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Apr. 8th, 2012

elven glare

elven_ranger

(no subject)

Hello! hope this comm isnt utterly dead yet.

I am a great hater of the overuse of plastic, and either try to re-use it as far as possible to avoid excessive consumption, or cut out its use totally. Maybe we could turn this into a thread where people add thier tips here.

Here are my most common things that I do.

Food - like yoghurt or margerine - containers get used until they fall apart for starting seedlings off in the greenhouse
I use washable cotton bags when I go to the shop, instead of using the shops disposable plastic carrier bags - and the oldest of my cotton bags - well its still doing strong since I got it in 2004!!!!!!!!!!!!!
I cut plastic beads off old clothes or broken costume jewelry and either re-use them or give them to someone who can.

Oct. 21st, 2009

clouds

xhile

The Rich are Not Willing to Pay for Plastic Bags?

Due to the complaints (of rich people?) a major supermarket chain has stopped charging for plastic bags are are not willing to pay for plastic bags? What intereste me is that two other brands in the same company still charge http://tinyurl.com/yfnso2r

Background for those not familiar with New Zealand: Foodstuffs is a major supermarket owner in New Zealand. "New World" is one of their supermarket chains, and it could be argued is slightly more upmarket, tending to be placed in wealthy and inner city areas.

"Pak 'n Save" and "Four Square" are respectively a "budget" chain and a small suburban chain. The telling paragraph for me is this:
"Foodstuffs' Pak 'n Save and Four Square stores, which had not had the same level of adverse reaction, would continue with the charge, [the CEO] said. Foodstuffs would also continue with its environmental initiatives to reduce plastic usage."

Jul. 13th, 2009

anti plastic albatross chick

xhile

There Is Hope

I've had so many heartening stories and experiences around plastic filter through my experience in the last couple of months, but haven't blogged them. Here's one. It's been widely reported and could be the start of a worldwide phenomenon. Why not publicise it among your friends, and suggest a similar ban? It started with one business deciding not to sell bottled water, and went from there. Just one person saying something can make a difference.

http://www.news.com.au/dailytelegraph/story/0,22049,25756635-5001021,00.html

THE sleepy Southern Highlands hamlet of Bundanoon has voted to ban bottled water, just hours after the New South Wales Government announced its own H2O boycott.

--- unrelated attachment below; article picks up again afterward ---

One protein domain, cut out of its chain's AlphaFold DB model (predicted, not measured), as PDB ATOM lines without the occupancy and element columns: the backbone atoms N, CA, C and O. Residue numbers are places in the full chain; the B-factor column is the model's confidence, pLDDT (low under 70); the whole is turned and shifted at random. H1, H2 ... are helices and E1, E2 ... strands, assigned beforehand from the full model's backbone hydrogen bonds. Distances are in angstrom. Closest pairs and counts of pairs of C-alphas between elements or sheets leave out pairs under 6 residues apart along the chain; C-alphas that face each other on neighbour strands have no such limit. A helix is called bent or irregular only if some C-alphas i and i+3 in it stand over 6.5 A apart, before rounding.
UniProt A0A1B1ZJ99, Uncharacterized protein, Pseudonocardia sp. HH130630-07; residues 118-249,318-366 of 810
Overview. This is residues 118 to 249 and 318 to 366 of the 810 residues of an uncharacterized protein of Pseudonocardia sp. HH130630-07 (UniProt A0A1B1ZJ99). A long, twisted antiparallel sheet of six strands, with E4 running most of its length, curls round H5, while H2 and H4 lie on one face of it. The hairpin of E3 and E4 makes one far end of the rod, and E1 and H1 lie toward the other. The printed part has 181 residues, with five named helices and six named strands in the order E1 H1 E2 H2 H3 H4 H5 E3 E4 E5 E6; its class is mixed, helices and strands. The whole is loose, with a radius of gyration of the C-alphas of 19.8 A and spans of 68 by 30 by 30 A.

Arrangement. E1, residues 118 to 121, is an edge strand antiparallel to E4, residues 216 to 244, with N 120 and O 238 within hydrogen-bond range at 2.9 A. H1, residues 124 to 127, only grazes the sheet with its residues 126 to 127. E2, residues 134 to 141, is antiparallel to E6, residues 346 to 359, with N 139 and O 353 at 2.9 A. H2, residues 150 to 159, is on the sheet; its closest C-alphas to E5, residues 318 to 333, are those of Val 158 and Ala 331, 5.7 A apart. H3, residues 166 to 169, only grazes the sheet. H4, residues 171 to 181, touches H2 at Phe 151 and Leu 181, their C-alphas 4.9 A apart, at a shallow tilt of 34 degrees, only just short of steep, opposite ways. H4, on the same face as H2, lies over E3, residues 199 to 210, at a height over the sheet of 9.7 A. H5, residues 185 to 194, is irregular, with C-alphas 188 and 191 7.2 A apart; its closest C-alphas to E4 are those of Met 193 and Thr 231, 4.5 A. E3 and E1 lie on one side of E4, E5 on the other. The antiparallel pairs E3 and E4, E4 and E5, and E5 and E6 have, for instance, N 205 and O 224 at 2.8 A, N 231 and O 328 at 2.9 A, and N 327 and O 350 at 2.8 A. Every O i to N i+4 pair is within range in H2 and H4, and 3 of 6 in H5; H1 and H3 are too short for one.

At a community meeting, Bundanoon locals overwhelmingly supported the Australia-first ban on commercially bottled water, already agreed to by businesses in the town.

On the "one person" note, I always make a point of asking for "no (plastic) bag" when I'm shopping. But it's important to go further - to say WHY. I say something like "no bag please. It means a little less plastic in our environment"




listening to NIN | Closer

Jun. 17th, 2009

anti plastic albatross chick

xhile

Craft and Plastic Recyling! Nifty Way of Recycling Plastic Bags

This will interest craft makers, as well as environmentalists. I'm looking at you, Smoobs ;)
from http://tvnz.co.nz/view/page/413551/2738015

Fusing those supermarket bags

We all know those plastic supermarket bags are evil - they just sit multiplying into a huge unused ball in that corner of your pantry every time you go to the supermarket. You can reuse them as rubbish or recycling bags, but apparently that's no longer an OK thing and here's why.

It's my understanding that plastic shopping bags:
- Take ages to decompose (since they've only be around 50 years scientists can only forecast how long it takes)
- Threaten wildlife (particularly marine life such as turtles)
- Release toxic gases when burnt

Now, I'm no scientist so if I've got it wrong let me know!

Once you get the hang of fusing you can make large bags, small bags, iPod covers - the options are limitless. Today we are going to whip up an iPod cover.

Read more...Collapse )